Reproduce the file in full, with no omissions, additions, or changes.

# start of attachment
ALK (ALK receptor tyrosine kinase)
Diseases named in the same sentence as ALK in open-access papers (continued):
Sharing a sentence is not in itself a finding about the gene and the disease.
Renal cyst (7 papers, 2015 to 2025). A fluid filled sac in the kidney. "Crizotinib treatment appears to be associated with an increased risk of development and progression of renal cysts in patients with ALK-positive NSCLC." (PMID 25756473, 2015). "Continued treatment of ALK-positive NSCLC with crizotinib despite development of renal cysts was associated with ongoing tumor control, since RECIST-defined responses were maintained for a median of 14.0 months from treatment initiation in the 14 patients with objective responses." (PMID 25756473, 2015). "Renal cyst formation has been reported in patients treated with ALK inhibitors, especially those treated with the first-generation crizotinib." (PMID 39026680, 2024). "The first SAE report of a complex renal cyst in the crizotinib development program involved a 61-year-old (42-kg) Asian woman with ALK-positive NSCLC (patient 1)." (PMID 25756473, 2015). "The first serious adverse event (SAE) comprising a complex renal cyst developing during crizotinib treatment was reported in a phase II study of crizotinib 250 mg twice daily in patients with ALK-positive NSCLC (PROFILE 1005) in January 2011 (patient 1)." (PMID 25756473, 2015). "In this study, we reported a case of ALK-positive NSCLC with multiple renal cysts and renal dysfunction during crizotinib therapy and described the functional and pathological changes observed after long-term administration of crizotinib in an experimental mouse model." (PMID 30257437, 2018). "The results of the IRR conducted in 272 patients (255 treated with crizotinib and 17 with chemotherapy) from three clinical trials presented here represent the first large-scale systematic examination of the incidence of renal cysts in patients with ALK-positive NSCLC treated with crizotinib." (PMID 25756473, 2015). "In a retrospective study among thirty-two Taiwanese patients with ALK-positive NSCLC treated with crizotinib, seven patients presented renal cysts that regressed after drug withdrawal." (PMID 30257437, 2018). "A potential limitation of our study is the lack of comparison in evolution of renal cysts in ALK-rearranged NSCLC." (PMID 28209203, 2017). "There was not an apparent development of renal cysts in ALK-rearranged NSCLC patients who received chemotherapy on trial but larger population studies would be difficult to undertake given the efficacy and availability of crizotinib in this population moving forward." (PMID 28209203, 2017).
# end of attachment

ALK (ALK receptor tyrosine kinase)
Diseases named in the same sentence as ALK in open-access papers (continued):
Sharing a sentence is not in itself a finding about the gene and the disease.
Renal cyst (7 papers, 2015 to 2025). A fluid filled sac in the kidney. "Crizotinib treatment appears to be associated with an increased risk of development and progression of renal cysts in patients with ALK-positive NSCLC." (PMID 25756473, 2015). "Continued treatment of ALK-positive NSCLC with crizotinib despite development of renal cysts was associated with ongoing tumor control, since RECIST-defined responses were maintained for a median of 14.0 months from treatment initiation in the 14 patients with objective responses." (PMID 25756473, 2015). "Renal cyst formation has been reported in patients treated with ALK inhibitors, especially those treated with the first-generation crizotinib." (PMID 39026680, 2024). "The first SAE report of a complex renal cyst in the crizotinib development program involved a 61-year-old (42-kg) Asian woman with ALK-positive NSCLC (patient 1)." (PMID 25756473, 2015). "The first serious adverse event (SAE) comprising a complex renal cyst developing during crizotinib treatment was reported in a phase II study of crizotinib 250 mg twice daily in patients with ALK-positive NSCLC (PROFILE 1005) in January 2011 (patient 1)." (PMID 25756473, 2015). "In this study, we reported a case of ALK-positive NSCLC with multiple renal cysts and renal dysfunction during crizotinib therapy and described the functional and pathological changes observed after long-term administration of crizotinib in an experimental mouse model." (PMID 30257437, 2018). "The results of the IRR conducted in 272 patients (255 treated with crizotinib and 17 with chemotherapy) from three clinical trials presented here represent the first large-scale systematic examination of the incidence of renal cysts in patients with ALK-positive NSCLC treated with crizotinib." (PMID 25756473, 2015). "In a retrospective study among thirty-two Taiwanese patients with ALK-positive NSCLC treated with crizotinib, seven patients presented renal cysts that regressed after drug withdrawal." (PMID 30257437, 2018). "A potential limitation of our study is the lack of comparison in evolution of renal cysts in ALK-rearranged NSCLC." (PMID 28209203, 2017). "There was not an apparent development of renal cysts in ALK-rearranged NSCLC patients who received chemotherapy on trial but larger population studies would be difficult to undertake given the efficacy and availability of crizotinib in this population moving forward." (PMID 28209203, 2017).